As a consequence of a series of three agreements, the Governments of Australia and Papua New Guinea, on the one hand, and Indonesia, on the other, have delimited territorial sea and continental shelf boundaries between the respective states. The agreements create, north of the island of New Guinea, a single-segment boundary extending northward from the shore for a distance of approximately 27 miles. The boundary terminates in water depths approaching 1500 fathoms (2,743 meters). In the south, the boundary extends along the western reaches of the Torres Strait and the Arafura Sea and stops near the limits of the former Portuguese territory of Timor. After the Timor gap, an area currently undelimited, the maritime boundary resumes and is delimited southwestward through the Timor Sea.
On December 18, 1978, Papua New Guinea and Australia signed a treaty at Sydney concerning sovereignty and maritime boundaries in the area between the two countries, including the area known as Torres Strait, and related matters. The boundary between Indonesia and Papua New Guinea, in the Pacific Ocean north of the Island of New Guinea, extends nearly due north from the coastal terminus of the land boundary to a point approximately 27 miles seaward. Because both states claim 12-mile territorial sea breadths, the single-segment boundary serves as both a territorial sea and, in part, a continental shelf boundary. The geologic shelf north of the island, however, is very narrow; and within a few miles of the shoreline, water depths in excess of 6,000 feet (1,829 meters) are encountered. As a result, the terminus of the shelf boundary is approximately 9,000 feet (2,743 meters) of water, well beyond existing limits of exploitability.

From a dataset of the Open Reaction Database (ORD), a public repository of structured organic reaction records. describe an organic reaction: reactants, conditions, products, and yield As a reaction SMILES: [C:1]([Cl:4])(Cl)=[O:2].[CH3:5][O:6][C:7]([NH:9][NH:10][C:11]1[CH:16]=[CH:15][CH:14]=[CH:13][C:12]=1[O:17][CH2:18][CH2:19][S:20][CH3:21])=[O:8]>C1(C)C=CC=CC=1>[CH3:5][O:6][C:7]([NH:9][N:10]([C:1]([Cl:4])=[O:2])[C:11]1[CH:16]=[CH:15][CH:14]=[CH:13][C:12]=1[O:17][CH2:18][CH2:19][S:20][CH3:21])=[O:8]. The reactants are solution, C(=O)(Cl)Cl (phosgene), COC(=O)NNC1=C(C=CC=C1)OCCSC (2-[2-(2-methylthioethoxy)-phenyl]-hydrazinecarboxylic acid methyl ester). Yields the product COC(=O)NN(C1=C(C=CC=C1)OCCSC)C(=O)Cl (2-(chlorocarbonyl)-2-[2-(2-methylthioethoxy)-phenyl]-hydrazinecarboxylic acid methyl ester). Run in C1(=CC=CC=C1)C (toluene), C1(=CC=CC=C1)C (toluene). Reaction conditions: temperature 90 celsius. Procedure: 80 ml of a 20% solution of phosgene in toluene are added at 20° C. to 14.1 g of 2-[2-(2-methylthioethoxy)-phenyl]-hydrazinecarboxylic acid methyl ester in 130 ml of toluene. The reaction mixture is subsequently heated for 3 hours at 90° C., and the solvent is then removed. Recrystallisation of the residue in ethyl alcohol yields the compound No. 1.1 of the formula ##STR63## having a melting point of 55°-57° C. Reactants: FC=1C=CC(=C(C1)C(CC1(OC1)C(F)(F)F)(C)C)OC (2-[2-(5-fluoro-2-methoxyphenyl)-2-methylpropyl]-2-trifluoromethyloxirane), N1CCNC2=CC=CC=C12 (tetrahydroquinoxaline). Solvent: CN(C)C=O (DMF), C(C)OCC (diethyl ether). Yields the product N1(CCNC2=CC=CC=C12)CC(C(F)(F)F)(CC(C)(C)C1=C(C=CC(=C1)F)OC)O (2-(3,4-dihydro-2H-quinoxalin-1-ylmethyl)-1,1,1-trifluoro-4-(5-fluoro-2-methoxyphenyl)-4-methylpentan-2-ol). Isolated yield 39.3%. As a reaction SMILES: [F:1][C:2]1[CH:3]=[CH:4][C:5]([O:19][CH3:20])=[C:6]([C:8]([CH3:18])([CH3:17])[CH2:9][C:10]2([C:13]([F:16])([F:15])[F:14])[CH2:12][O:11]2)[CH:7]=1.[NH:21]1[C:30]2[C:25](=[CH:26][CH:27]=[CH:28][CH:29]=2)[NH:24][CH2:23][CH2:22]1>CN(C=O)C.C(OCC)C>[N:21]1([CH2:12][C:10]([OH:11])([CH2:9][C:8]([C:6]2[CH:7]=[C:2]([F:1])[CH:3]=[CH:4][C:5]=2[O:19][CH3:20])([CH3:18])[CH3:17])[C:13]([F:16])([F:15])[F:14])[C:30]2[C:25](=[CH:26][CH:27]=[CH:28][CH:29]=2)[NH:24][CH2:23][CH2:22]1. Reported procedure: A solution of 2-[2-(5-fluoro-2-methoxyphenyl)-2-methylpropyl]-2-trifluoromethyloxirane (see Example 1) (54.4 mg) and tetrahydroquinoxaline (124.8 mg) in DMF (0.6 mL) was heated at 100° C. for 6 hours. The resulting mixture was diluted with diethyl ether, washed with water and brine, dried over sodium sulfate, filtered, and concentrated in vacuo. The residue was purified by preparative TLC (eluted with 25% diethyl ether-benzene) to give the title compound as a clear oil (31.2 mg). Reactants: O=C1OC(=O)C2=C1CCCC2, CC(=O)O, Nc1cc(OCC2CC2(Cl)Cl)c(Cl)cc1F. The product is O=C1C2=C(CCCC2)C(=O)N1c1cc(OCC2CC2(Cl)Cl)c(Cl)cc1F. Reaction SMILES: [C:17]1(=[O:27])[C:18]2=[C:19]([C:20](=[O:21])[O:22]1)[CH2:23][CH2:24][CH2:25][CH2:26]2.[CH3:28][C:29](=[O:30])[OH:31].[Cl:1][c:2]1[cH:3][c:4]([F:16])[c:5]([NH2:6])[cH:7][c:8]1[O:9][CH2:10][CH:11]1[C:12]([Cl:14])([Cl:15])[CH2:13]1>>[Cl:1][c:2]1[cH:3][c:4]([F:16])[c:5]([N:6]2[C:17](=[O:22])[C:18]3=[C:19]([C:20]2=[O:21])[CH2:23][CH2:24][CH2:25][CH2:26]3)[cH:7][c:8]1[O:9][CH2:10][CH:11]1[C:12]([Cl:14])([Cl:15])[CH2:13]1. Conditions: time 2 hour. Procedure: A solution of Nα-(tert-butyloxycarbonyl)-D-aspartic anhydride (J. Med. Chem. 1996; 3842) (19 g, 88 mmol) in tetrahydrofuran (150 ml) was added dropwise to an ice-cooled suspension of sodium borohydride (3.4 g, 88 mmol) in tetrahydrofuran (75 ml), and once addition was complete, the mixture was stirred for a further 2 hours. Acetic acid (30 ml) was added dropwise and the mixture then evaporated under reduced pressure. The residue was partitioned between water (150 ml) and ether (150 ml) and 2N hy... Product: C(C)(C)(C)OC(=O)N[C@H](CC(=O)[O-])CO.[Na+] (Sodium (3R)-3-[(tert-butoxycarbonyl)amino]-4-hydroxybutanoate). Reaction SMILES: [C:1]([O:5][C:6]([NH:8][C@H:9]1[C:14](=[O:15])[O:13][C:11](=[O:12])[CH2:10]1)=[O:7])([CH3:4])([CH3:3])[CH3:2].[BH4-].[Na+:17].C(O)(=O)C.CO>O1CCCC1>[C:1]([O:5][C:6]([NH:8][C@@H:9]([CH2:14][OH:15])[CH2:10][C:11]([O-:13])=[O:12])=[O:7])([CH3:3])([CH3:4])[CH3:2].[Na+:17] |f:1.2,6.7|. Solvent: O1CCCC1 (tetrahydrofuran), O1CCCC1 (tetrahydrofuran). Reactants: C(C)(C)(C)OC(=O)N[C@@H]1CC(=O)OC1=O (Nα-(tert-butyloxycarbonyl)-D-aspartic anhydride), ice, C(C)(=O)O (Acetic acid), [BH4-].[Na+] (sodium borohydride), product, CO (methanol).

Since 1990, Indonesia has had three french built research vessels, KAL Baruna Jaya I, II, and III. For this project KAL BARUNA JAYA I (originally an oceanographic vessel) and KAL BARUNA JAYA II (originally a hydrographic vessel) are used for surveying the sealanes passing through the Indonesian archipelago. Each are specially equipped with a 30 feet surveylaunch for nearshore and shallow water surveys. The vessels are owned by BPPT, and manned by DisHidros Officers and Crew, a Blom Dantarsa Survey Team, and a survey team of counterparts from BAKOSURTANAL and BPPT.
|Join the GlobalSecurity.org mailing list|